Photo 5.

  3. Rotate piece no. 3 90 ° clockwise (Photo 6).

    Photo 6.

The burr in six pieces

By all accounts, this burr is the best known, because the six pieces can be carved in many different ways and still assembled to create the same shape.

Create the pieces

  1. Cut 2-1 / 2 “long blocks from the 3/4” square butt, including the extras for trial cuts (Fig. C).

    Fig. C)

  2. Set the saw and jig to cut 3/8 “by 3/4” nut.
  3. Lock the right mask stop block 1-1 / 4 “from the edge of the 3/4” slot.
  4. Place a 3/8 “spacer against the right stop, followed by a test piece and the remaining 3/8” spacer. Fit and lock the left stop block against the spacer.
  5. Cut the nuts into a couple of test pieces and fit them together to check the width and depth of the nuts. Make the necessary changes.
  6. Install piece # 2 with a spacer at each end and cut a nut. This completes piece # 2. Piece # 1 has no die: it’s already done.
  7. Cut the same nut into pieces # 3 to # 6.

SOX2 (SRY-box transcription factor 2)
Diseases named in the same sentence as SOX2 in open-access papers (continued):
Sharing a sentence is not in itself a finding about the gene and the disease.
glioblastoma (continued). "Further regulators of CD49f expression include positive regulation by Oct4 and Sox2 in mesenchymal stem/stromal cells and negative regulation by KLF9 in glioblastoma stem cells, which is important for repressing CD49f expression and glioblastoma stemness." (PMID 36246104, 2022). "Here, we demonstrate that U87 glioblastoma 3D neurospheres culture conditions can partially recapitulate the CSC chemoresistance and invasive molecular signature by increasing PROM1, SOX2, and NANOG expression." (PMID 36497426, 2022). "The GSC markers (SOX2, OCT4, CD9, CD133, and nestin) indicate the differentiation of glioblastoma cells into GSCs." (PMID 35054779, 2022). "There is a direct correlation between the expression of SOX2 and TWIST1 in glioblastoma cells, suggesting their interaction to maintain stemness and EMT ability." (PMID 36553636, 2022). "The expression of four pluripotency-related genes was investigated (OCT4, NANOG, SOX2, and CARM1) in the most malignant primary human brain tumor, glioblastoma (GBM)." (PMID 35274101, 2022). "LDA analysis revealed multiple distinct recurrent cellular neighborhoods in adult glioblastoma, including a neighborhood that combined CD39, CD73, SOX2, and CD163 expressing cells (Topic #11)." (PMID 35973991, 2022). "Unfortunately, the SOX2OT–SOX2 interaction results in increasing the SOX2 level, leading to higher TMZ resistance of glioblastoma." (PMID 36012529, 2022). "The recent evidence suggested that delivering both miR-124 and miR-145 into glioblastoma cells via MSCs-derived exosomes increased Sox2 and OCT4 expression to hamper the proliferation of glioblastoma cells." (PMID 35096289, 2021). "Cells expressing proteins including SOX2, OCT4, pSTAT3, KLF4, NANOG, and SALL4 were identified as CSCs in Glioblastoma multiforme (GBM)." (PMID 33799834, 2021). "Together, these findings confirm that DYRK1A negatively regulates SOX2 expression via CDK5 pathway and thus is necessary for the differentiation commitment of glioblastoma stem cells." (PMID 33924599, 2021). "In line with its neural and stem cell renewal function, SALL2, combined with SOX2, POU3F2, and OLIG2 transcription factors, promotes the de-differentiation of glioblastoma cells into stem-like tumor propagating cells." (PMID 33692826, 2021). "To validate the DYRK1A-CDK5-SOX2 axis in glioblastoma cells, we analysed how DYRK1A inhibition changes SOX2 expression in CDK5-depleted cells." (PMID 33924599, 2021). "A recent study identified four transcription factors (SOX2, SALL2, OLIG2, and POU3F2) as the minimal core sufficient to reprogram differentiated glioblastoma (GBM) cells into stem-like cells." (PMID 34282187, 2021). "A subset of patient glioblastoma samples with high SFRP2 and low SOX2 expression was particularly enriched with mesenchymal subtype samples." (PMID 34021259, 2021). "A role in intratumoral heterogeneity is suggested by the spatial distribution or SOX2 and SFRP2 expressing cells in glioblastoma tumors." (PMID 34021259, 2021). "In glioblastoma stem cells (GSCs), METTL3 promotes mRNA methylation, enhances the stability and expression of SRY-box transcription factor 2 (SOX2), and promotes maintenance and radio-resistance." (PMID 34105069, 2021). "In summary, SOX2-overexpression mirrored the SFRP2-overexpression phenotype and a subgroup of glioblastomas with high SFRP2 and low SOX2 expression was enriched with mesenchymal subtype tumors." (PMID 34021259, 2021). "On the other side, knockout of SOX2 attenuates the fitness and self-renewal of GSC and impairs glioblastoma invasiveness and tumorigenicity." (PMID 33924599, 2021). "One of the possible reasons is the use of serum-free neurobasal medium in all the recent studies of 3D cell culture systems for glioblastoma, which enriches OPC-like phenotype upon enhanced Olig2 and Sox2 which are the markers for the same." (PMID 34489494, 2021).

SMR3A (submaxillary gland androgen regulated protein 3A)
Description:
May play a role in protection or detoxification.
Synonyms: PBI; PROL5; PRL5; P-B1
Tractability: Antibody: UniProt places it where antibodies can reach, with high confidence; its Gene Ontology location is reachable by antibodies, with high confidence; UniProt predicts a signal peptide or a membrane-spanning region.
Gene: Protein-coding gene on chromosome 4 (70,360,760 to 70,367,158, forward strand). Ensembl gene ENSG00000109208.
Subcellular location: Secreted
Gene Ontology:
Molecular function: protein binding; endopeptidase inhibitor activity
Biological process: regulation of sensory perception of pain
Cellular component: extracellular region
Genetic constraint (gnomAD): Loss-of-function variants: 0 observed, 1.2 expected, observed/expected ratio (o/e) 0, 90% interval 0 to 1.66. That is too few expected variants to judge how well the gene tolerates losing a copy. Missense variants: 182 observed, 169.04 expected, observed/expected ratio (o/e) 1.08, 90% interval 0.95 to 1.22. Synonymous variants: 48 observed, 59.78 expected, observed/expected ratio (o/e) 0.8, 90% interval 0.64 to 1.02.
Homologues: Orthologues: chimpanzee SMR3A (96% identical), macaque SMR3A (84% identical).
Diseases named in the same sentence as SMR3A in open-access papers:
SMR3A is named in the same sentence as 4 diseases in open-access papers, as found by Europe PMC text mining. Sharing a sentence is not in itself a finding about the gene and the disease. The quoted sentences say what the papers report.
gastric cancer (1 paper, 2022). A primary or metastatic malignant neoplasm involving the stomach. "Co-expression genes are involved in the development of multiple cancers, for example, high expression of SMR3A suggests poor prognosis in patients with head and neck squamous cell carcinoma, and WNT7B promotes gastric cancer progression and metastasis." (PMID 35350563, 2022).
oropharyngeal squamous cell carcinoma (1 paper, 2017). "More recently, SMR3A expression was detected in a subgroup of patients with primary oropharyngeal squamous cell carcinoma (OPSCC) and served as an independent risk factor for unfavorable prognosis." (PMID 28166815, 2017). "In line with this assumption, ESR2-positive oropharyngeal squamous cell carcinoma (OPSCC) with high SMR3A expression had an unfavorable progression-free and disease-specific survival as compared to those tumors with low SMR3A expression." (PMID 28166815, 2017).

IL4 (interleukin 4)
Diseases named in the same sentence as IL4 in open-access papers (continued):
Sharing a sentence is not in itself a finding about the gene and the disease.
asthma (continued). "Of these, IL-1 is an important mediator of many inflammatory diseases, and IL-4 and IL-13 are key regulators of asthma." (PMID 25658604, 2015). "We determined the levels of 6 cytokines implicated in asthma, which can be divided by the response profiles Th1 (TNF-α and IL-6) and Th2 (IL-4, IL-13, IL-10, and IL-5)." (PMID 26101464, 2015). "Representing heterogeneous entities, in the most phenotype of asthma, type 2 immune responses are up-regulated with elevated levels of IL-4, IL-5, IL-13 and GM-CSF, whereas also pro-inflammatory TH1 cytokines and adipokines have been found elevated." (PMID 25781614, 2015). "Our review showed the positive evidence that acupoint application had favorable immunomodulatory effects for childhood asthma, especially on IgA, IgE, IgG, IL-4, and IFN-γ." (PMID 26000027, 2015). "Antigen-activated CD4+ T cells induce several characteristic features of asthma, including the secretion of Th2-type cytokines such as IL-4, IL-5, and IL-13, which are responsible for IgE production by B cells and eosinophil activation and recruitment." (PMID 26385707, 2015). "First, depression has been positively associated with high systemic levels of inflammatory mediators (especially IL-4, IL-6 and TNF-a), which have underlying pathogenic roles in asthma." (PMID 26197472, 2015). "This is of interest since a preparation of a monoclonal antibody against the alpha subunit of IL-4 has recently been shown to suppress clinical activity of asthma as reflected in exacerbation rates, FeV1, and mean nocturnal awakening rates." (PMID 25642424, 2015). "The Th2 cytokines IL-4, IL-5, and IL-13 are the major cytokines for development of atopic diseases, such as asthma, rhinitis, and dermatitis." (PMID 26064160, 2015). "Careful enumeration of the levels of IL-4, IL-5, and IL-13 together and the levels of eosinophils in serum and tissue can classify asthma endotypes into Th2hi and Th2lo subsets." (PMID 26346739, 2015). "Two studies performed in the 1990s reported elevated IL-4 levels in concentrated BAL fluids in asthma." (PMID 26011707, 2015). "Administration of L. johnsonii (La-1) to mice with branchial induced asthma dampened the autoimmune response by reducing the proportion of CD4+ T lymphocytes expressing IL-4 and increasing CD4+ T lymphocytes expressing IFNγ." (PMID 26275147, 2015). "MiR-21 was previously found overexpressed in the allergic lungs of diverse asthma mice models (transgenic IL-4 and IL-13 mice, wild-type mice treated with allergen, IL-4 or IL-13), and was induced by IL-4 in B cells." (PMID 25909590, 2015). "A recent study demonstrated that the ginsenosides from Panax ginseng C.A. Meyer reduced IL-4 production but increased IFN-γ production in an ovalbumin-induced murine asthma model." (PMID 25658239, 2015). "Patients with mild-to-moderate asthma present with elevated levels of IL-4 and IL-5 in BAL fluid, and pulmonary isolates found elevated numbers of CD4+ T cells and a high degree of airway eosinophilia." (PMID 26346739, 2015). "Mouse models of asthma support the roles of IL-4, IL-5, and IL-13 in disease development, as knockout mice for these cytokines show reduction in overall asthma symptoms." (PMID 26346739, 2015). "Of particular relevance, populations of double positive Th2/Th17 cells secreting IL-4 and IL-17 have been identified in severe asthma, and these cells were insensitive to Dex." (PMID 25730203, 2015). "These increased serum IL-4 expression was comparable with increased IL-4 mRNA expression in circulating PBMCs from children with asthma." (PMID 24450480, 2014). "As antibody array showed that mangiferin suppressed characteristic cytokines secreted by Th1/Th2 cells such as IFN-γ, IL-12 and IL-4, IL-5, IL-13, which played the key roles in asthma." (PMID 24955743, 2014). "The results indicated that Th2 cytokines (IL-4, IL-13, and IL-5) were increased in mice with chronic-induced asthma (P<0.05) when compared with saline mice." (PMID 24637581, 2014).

8. Rotate piece no. 3 90 ° towards the nut set and install it with both spacers on the left. Cut a second nut. This completes piece # 3.
  9. Cut the same second nut on pieces # 4 through # 6. Complete these pieces by moving the spacers to the right and cutting a third nut.

Assemble the puzzle

  1. Connect pieces 3 and 4 (Photo 7).

    Photo 7.

  2. Insert piece # 5 from the top. Then, slide piece No. 6 from the front (Photo 8).

    Photo 8.

  3. Slide piece # 2 from the side (Photo 9).

    Photo 9.

  4. Fill the remaining cavity with piece # 1 (Photo 10).

    Photo 10.

  5. There are at least 4 other ways to assemble these pieces to complete the puzzle.

The twelve-piece drool

A good nickname for this puzzle is “The Intimidator”, because all twelve pieces are identical and taking the puzzle apart is as complicated as putting it together.

Create the pieces

  1. Cut 4-1 / 2 “long blocks from 3/4” square stock, including extras for trial cuts (Fig D)

    Fig. D)

  2. Make a pair of 3/4 “x 3/4” x 7/8 “spacers.
  3. Set the saw and jig to cut 3/8 “by 3/4” nut.
  4. Lock the right mask stop block 1-7 / 8 “from the edge of the 3/4” slot.
  5. Place a 3/4 “spacer against the right stop, followed by a test piece and the other 3/4” spacer. Fit and lock the left stop block against the spacer.